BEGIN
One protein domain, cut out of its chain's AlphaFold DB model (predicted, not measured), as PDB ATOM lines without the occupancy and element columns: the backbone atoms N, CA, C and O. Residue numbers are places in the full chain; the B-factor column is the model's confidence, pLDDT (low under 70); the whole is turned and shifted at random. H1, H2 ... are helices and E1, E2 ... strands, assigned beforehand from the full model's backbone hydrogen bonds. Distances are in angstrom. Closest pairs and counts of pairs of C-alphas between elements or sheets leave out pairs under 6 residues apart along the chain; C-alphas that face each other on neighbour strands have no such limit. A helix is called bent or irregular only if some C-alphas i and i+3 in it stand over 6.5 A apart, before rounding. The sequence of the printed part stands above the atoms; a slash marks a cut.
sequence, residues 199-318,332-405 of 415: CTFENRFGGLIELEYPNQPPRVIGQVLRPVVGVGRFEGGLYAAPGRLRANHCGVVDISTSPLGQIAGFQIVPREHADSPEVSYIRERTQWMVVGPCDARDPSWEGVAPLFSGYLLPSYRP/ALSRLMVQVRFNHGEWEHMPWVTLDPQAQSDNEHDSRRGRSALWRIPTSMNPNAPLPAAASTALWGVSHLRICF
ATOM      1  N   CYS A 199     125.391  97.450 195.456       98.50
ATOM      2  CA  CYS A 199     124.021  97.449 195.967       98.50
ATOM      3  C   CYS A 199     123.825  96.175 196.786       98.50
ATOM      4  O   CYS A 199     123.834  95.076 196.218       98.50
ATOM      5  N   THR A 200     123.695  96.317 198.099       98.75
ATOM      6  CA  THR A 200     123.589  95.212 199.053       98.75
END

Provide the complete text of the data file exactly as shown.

One protein domain, cut out of its chain's AlphaFold DB model (predicted, not measured), as PDB ATOM lines without the occupancy and element columns: the backbone atoms N, CA, C and O. Residue numbers are places in the full chain; the B-factor column is the model's confidence, pLDDT (low under 70); the whole is turned and shifted at random. H1, H2 ... are helices and E1, E2 ... strands, assigned beforehand from the full model's backbone hydrogen bonds. Distances are in angstrom. Closest pairs and counts of pairs of C-alphas between elements or sheets leave out pairs under 6 residues apart along the chain; C-alphas that face each other on neighbour strands have no such limit. A helix is called bent or irregular only if some C-alphas i and i+3 in it stand over 6.5 A apart, before rounding. The sequence of the printed part stands above the atoms; a slash marks a cut.
sequence, residues 199-318,332-405 of 415: CTFENRFGGLIELEYPNQPPRVIGQVLRPVVGVGRFEGGLYAAPGRLRANHCGVVDISTSPLGQIAGFQIVPREHADSPEVSYIRERTQWMVVGPCDARDPSWEGVAPLFSGYLLPSYRP/ALSRLMVQVRFNHGEWEHMPWVTLDPQAQSDNEHDSRRGRSALWRIPTSMNPNAPLPAAASTALWGVSHLRICF
ATOM      1  N   CYS A 199     125.391  97.450 195.456       98.50
ATOM      2  CA  CYS A 199     124.021  97.449 195.967       98.50
ATOM      3  C   CYS A 199     123.825  96.175 196.786       98.50
ATOM      4  O   CYS A 199     123.834  95.076 196.218       98.50
ATOM      5  N   THR A 200     123.695  96.317 198.099       98.75
ATOM      6  CA  THR A 200     123.589  95.212 199.053       98.75